This means that the results shown for any two people searching individually for the same keyword/keyword term can be very different. Even if these people are searching for the exact same term, at the exact same time, in exactly the same city, their results will be influenced by a large variety of factors and information that Google know’s about you. This is a trend that’s been happening for a while and we’re going to see considerably more of in the future; there is no ‘standard’ Google anymore, search has become personalised.
Why we should all beware of the ‘filter bubble’
The likes of Facebook, Amazon, Google and Netflix aren’t the only sites that are doing this, in fact a large amount of sites have began personalising their results. However, despite their brilliance, technologies such as Amazon and Netflix’s vastly intelligent recommendation systems need to give us (as the recipient for this information) some control, we need to be able decide what is right and wrong for us. We don’t want to live in a ‘web of one’, but rather a ‘web of many’.
“The Internet is showing us what it thinks we want to see but not necessarily what we need to see”
The problem with Internet sites tailoring their results to our personal likes and dislikes based on algorithms, is there is a dangerous unintended consequence of us all getting trapped inside our own ‘filter bubbles’.
The problem about this personalisation of search, as Eli points out is that “You don’t decide what gets in [to your filter bubble], and more importantly you also don’t actually see what gets edited out.”
Over-Personalisation: The Robots Need a Human Touch
Recommendation engines are a staple for the Internet. Using algorithms, websites can accumulate vast amounts of user-specific data and tailor their offerings to your likes, what you’ve spent time looking at, what your friends like etc. But this can be a flawed. Eli discusses the shift from the classical editor type figure of the print revolution; these were largely removed when the Internet developed into mainstream use, allowing a raft of bloggers and amateurs being able to publish their content without the need of editorial approval. This process has caused a trend to replace these humans with robots. The content we are served when logging onto some sites like: Mashable, the Huffington Post, Yahoo News and Facebook has been selected by algorithms. But algorithms should not be curators of the almost infinite amount of information on the Internet. Robots don’t do ethics. They need a human touch.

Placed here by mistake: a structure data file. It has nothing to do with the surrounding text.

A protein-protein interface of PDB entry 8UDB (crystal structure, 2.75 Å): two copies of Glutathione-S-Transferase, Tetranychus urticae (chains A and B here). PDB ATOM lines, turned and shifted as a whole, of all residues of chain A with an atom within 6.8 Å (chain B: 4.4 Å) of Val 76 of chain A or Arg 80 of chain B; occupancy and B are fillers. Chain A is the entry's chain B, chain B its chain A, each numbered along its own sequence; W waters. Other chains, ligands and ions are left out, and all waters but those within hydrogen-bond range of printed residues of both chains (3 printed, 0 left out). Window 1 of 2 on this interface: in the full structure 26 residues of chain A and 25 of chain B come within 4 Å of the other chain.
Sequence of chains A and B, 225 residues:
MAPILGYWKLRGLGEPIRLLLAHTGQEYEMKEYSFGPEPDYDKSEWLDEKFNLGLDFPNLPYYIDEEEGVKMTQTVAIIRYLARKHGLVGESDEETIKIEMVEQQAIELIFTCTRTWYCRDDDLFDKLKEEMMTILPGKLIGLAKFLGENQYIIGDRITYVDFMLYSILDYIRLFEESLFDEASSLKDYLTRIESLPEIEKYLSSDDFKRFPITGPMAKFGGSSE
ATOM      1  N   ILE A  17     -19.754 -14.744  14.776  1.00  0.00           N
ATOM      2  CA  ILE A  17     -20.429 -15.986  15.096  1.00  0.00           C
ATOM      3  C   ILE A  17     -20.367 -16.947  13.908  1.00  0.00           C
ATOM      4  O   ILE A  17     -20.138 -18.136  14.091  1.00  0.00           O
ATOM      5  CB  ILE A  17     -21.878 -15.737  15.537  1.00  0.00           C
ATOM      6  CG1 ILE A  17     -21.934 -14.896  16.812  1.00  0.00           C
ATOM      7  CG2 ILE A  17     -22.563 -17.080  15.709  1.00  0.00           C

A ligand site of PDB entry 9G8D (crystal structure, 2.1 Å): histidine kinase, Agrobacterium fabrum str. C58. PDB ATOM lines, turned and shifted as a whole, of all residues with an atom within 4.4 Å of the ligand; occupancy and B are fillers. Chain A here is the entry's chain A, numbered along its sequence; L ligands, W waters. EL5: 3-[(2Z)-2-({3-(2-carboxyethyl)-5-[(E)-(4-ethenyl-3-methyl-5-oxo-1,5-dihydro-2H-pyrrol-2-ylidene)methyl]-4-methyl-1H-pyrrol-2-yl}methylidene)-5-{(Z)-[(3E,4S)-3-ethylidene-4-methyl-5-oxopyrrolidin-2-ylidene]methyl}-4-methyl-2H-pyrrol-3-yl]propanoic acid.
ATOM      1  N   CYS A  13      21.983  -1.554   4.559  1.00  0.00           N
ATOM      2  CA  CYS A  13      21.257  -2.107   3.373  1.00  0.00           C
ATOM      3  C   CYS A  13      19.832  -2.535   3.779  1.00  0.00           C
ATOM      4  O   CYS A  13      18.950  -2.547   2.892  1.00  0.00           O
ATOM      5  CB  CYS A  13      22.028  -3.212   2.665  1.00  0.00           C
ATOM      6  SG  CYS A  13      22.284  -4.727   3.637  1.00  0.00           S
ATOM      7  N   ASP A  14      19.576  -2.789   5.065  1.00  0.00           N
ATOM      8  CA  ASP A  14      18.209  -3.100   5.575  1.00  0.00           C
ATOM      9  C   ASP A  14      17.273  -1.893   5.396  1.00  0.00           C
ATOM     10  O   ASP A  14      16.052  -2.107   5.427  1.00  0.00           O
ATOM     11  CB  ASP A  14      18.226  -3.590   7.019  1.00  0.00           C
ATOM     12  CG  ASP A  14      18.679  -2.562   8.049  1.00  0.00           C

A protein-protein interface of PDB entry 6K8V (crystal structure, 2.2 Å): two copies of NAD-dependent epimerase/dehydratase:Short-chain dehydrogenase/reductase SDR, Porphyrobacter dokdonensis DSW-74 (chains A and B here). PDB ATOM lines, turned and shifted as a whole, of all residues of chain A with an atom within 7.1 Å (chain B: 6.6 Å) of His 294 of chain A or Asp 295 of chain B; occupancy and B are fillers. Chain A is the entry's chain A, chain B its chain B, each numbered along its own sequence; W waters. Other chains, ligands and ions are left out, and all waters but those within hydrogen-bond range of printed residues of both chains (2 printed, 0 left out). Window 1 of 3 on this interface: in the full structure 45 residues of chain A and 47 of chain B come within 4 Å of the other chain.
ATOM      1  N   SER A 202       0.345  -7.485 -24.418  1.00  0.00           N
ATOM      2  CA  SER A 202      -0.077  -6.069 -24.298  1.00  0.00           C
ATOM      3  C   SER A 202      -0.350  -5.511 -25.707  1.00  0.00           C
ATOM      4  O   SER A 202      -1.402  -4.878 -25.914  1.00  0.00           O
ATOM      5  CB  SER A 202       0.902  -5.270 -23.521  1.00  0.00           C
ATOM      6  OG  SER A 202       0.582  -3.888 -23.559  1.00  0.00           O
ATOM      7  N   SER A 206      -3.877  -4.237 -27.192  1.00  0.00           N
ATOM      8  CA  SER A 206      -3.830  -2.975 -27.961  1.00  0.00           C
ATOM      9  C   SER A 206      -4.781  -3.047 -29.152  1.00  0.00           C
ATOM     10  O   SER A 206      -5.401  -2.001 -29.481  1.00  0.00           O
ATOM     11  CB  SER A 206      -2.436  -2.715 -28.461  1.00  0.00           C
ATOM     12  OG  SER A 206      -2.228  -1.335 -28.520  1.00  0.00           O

Humans need to consume information that we don’t agree with to understand different points of view; we need to be challenged; and we need to be made uncomfortable. If we don’t have transparency or control over the filters that are restricting us from seeing this information, we remain trapped inside our ‘filter bubbles’, blind to the kaleidoscope of people; different ideas; new ideals and perspectives on the Internet, in a ‘web of many’. The increased adoption of filter bubbles means that, instead of being social and integrated we’re actually heading backwards, toward a closed off, limited point of view. We must watch this change carefully, to quote Darwin:
“It is not the strongest or the most intelligent who will survive but those who can best manage change.” [Charles Darwin]
Eli has written a book on The Filter Bubble if you’re keen on reading more, but I’d love to hear your thoughts on personalisation of search results?
- Do you think personalised results are a good or bad thing?
- What sites have you noticed personalise results particularly well? Which do you think don’t personalise results well?
- Do you think personalised results have started to limit the information you’re seeing on the web?